Founded in 1908 in Ivrea, in northern Itay, Olivetti established itself as a world leader in the manufacture of typewriters and calculators, and later moved into computers. Between 1932 and 1960, Adriano Olivetti, the son of the company’s founder, led the company to international success, making its name a synonym for excellence and innovation and, at the same time, reflecting on material progress, technical efficiency and the ethics of responsibility for his company.

A meeting with Folon
During the 1960s, at the instigation of the company’s artistic director Giorgio Soavi, Olivetti approached young artists for its product launches. At the same time, it was implicitly promoting the image of a company open to communication and aware of the cultural value of art. Its collaboration with the Belgian artist Jean-Michel Folon was a case in point. They were first in contact in 1962, and then, in March 1965, Soavi offered Folon a first commission to produce a poster for the Lettera 32 typewriter, Olivetti’s new portable model which was to replace the Lettera 22. Soavi even arranged for Olivetti’s French subsidiary to send a Lettera 32 to Folon, so he could try it for himself. This first commission marked the beginning of a long collaboration with the company and of a close friendship with Giorgio Soavi. Folon’s circle of friends also grew to include other artists such as Bob Blechman, Milton Glaser and Pierre Alechinsky.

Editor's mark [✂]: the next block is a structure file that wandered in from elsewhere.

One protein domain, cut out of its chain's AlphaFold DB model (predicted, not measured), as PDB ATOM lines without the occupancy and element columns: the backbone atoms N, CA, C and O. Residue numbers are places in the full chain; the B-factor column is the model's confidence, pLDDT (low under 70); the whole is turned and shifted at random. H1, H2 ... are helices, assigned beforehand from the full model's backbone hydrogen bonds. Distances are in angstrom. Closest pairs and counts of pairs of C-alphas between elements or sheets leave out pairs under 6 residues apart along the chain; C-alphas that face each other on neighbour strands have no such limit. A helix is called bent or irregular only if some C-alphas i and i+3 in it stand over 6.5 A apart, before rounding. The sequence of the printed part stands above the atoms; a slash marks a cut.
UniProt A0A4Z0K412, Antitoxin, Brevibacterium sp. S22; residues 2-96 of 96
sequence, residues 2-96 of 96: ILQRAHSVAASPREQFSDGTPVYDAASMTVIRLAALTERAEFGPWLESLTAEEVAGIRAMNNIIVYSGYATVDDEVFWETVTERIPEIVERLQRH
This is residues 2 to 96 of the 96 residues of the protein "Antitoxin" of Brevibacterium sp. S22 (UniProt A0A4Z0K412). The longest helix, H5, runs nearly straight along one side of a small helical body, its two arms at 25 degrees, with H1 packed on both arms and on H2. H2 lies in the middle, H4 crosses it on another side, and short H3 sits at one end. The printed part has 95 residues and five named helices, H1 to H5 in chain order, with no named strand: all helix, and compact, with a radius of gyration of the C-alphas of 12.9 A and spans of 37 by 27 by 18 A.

Curators Paola Mantovani, Marcella Turchetti with the collaboration of the Fondation Folon.

The exhibition is organised by the Museo Civico Garda and the Associazione Archivio Storico Olivetti in Ivrea, Italy, in partnership with the Fondation Folon and the Design Museum Brussels.